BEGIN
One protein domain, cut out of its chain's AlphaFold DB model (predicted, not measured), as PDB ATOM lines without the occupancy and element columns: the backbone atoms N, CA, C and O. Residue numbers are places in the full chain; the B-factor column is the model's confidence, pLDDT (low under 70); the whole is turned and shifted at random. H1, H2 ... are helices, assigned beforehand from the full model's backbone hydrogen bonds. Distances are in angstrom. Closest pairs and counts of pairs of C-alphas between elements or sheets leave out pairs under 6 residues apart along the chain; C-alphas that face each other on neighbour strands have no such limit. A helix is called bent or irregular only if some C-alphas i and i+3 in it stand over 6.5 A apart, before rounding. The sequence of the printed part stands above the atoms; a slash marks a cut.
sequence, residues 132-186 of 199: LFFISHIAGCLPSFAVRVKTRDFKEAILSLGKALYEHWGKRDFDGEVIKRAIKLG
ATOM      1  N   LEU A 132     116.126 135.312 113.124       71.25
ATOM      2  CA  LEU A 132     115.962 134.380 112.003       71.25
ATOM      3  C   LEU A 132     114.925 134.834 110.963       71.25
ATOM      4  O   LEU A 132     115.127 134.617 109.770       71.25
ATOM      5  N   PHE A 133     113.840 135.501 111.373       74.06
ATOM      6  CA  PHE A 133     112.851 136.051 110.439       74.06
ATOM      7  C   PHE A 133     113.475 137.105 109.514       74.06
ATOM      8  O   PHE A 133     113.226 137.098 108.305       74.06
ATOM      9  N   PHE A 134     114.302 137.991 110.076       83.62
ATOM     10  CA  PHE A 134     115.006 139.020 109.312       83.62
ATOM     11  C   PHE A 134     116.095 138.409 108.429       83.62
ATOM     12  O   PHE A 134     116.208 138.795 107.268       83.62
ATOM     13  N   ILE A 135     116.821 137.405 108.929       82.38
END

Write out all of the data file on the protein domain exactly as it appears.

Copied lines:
One protein domain, cut out of its chain's AlphaFold DB model (predicted, not measured), as PDB ATOM lines without the occupancy and element columns: the backbone atoms N, CA, C and O. Residue numbers are places in the full chain; the B-factor column is the model's confidence, pLDDT (low under 70); the whole is turned and shifted at random. H1, H2 ... are helices, assigned beforehand from the full model's backbone hydrogen bonds. Distances are in angstrom. Closest pairs and counts of pairs of C-alphas between elements or sheets leave out pairs under 6 residues apart along the chain; C-alphas that face each other on neighbour strands have no such limit. A helix is called bent or irregular only if some C-alphas i and i+3 in it stand over 6.5 A apart, before rounding. The sequence of the printed part stands above the atoms; a slash marks a cut.
sequence, residues 132-186 of 199: LFFISHIAGCLPSFAVRVKTRDFKEAILSLGKALYEHWGKRDFDGEVIKRAIKLG
ATOM      1  N   LEU A 132     116.126 135.312 113.124       71.25
ATOM      2  CA  LEU A 132     115.962 134.380 112.003       71.25
ATOM      3  C   LEU A 132     114.925 134.834 110.963       71.25
ATOM      4  O   LEU A 132     115.127 134.617 109.770       71.25
ATOM      5  N   PHE A 133     113.840 135.501 111.373       74.06
ATOM      6  CA  PHE A 133     112.851 136.051 110.439       74.06
ATOM      7  C   PHE A 133     113.475 137.105 109.514       74.06
ATOM      8  O   PHE A 133     113.226 137.098 108.305       74.06
ATOM      9  N   PHE A 134     114.302 137.991 110.076       83.62
ATOM     10  CA  PHE A 134     115.006 139.020 109.312       83.62
ATOM     11  C   PHE A 134     116.095 138.409 108.429       83.62
ATOM     12  O   PHE A 134     116.208 138.795 107.268       83.62
ATOM     13  N   ILE A 135     116.821 137.405 108.929       82.38